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Mismatches between actual and preferred work time: empirical evidence of hours constraints in 21 countries

  • Otterbach, Steffen

This paper analyzes the discrepancy between actual and desired working hours in a multinational setting. Using the latest data of the International Social Survey Program (ISSP) with a focus on work orientations hours constraints in 21 heterogeneous countries are analyzed. One major finding is that hours constraints are interrelated with macroeconomic variables such as (i) unemployment rates, (ii) GDP per capita as a measure of welfare, (iii) average weekly work hours, and (iv) income inequality. A subsequent multivariate analysis reveals that, on both macro- and microlevels, sociodemographic variables like prosperity and income, high risk of unemployment, and working conditions play an important role in determining working hours constraints. The results further suggest that, with respect to working conditions, such constraints are also affected by gender issues.

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Paper provided by University of Hohenheim, Center for Research on Innovation and Services (FZID) in its series FZID Discussion Papers with number 07-2009.

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Date of creation: 2009
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Handle: RePEc:zbw:fziddp:200907
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  1. René Böheim & Mark P. Taylor, 2004. "Actual and Preferred Working Hours," British Journal of Industrial Relations, London School of Economics, vol. 42(1), pages 149-166, 03.
  2. Wolf, Elke, 1998. "Do hours restrictions matter? A discrete family labor supply model with endogenous wages and hours restrictions," ZEW Discussion Papers 98-44, ZEW - Zentrum für Europäische Wirtschaftsforschung / Center for European Economic Research.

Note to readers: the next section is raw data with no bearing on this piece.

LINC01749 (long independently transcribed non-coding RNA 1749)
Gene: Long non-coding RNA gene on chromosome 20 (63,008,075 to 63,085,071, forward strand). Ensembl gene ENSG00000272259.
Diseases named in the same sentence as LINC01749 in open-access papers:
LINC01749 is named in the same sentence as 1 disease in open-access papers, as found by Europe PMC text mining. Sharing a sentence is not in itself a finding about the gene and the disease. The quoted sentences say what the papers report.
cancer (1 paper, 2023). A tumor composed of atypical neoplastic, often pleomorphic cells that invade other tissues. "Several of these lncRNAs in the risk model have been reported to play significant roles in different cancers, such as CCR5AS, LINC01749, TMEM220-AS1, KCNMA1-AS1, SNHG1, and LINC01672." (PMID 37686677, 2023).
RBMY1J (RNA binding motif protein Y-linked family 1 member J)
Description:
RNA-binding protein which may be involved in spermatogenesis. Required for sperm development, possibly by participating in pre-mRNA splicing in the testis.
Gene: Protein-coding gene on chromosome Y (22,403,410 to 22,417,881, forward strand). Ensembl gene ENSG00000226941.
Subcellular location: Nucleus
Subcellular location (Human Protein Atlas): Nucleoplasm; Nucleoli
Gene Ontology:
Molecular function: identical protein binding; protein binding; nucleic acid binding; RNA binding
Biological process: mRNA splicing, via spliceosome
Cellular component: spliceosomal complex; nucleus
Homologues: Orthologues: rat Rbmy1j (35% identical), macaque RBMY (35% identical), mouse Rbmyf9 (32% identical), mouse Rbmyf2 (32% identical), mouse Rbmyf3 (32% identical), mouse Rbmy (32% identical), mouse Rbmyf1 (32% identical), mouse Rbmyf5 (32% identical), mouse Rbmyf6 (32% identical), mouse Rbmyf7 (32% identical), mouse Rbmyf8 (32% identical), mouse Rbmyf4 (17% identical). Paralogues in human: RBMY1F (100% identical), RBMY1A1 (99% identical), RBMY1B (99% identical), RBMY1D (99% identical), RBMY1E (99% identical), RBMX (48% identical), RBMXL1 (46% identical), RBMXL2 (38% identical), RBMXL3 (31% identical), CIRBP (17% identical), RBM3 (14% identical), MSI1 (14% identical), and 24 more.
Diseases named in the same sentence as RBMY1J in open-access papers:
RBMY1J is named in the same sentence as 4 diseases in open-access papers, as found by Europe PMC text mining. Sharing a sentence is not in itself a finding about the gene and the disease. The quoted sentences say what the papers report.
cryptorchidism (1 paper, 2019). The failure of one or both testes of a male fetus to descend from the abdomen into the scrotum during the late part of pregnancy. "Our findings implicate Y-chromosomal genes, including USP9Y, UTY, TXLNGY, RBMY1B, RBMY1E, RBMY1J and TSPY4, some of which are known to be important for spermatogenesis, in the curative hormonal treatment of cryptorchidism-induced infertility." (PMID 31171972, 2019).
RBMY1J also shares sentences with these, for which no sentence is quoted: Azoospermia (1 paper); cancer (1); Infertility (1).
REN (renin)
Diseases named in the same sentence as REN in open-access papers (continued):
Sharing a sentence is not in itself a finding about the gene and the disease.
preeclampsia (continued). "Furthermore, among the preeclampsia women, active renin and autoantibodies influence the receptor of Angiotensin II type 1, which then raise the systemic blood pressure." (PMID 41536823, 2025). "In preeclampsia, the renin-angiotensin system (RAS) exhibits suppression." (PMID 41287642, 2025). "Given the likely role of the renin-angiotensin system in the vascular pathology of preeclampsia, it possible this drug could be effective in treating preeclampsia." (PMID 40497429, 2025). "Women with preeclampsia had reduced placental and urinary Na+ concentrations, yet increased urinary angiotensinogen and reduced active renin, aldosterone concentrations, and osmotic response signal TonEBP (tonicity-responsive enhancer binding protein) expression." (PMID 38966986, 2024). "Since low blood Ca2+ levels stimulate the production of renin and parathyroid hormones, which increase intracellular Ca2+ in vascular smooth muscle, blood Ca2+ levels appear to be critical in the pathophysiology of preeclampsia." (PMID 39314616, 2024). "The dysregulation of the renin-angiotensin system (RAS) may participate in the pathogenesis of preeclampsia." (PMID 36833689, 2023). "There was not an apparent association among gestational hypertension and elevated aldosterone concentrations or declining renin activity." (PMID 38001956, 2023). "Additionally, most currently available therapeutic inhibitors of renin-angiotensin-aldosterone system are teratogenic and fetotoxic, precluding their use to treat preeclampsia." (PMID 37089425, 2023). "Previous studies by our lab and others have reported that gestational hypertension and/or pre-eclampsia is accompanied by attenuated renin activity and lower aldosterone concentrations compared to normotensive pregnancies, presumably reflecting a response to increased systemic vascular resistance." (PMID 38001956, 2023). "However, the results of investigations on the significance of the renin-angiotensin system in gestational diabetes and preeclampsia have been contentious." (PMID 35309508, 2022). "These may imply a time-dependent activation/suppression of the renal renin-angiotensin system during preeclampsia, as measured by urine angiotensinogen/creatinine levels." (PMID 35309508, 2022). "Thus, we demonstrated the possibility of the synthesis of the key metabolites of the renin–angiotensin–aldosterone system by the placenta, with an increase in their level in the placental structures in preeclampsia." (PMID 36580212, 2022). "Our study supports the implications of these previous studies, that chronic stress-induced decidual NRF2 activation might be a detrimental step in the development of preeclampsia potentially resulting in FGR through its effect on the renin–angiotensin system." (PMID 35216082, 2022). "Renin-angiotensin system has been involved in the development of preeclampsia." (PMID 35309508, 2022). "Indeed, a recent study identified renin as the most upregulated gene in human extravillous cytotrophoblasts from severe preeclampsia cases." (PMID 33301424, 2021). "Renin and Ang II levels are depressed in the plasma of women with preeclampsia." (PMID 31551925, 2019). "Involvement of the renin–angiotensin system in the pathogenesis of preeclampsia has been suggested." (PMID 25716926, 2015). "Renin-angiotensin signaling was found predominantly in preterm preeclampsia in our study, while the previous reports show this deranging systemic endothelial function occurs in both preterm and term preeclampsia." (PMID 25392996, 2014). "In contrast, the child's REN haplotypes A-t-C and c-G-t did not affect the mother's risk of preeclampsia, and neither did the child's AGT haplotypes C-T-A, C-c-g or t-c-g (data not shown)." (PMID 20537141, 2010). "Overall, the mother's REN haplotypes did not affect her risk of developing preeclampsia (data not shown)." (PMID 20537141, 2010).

3. Lars Osberg, 2003. "Understanding Growth and Inequality Trends: The Role of Labour Supply in the US and Germany," Canadian Public Policy, University of Toronto Press, vol. 29(s1), pages 163-184, January.
  4. Jerry Jacobs & Kathleen Green, 1998. "Who Are the Overworked Americans?," Review of Social Economy, Taylor & Francis Journals, vol. 56(4), pages 442-459.
  5. Merz, Joachim, 2002. "Time and Economic Well-Being--A Panel Analysis of Desired versus Actual Working Hours," Review of Income and Wealth, International Association for Research in Income and Wealth, vol. 48(3), pages 317-46, September.
  6. Alfonso Sousa-Poza & Fred Henneberger, 2002. "An Empirical Analysis of Working-Hours Constraints in Twenty-one Countries," Review of Social Economy, Taylor & Francis Journals, vol. 60(2), pages 209-242.
  7. Dustmann, Christian & Ludsteck, Johannes & Schönberg, Uta, 2007. "Revisiting the German Wage Structure," IZA Discussion Papers 2685, Institute for the Study of Labor (IZA).
  8. Barry Bluestone & Stephen Rose, 1998. "The Macroeconomics of Work Time," Review of Social Economy, Taylor & Francis Journals, vol. 56(4), pages 425-441.
  9. Silke Anger, 2006. "Zur Vergütung von Überstunden in Deutschland: unbezahlte Mehrarbeit auf dem Vormarsch," DIW Wochenbericht, DIW Berlin, German Institute for Economic Research, vol. 73(15/16), pages 189-196.
  10. Mark Wooden & Diana Warren & Robert Drago, 2009. "Working Time Mismatch and Subjective Well-being," British Journal of Industrial Relations, London School of Economics, vol. 47(1), pages 147-179, 03.
  11. Landers, Renee M & Rebitzer, James B & Taylor, Lowell J, 1996. "Rat Race Redux: Adverse Selection in the Determination of Work Hours in Law Firms," American Economic Review, American Economic Association, vol. 86(3), pages 329-48, June.
  12. Gerd Grözinger & Wenzel Matiaske & Verena Tobsch, 2008. "Arbeitszeitwünsche, Arbeitslosigkeit und Arbeitszeitpolitik," SOEPpapers on Multidisciplinary Panel Data Research 103, DIW Berlin, The German Socio-Economic Panel (SOEP).
  13. Sousa-Poza, Alfonso & Ziegler, Alexandre, 2003. "Asymmetric information about workers' productivity as a cause for inefficient long working hours," Labour Economics, Elsevier, vol. 10(6), pages 727-747, December.
  14. Elke Holst, 2007. "Arbeitszeitwünsche von Frauen und Männern liegen näher beieinander als tatsächliche Arbeitszeiten," DIW Wochenbericht, DIW Berlin, German Institute for Economic Research, vol. 74(14/15), pages 209-215.
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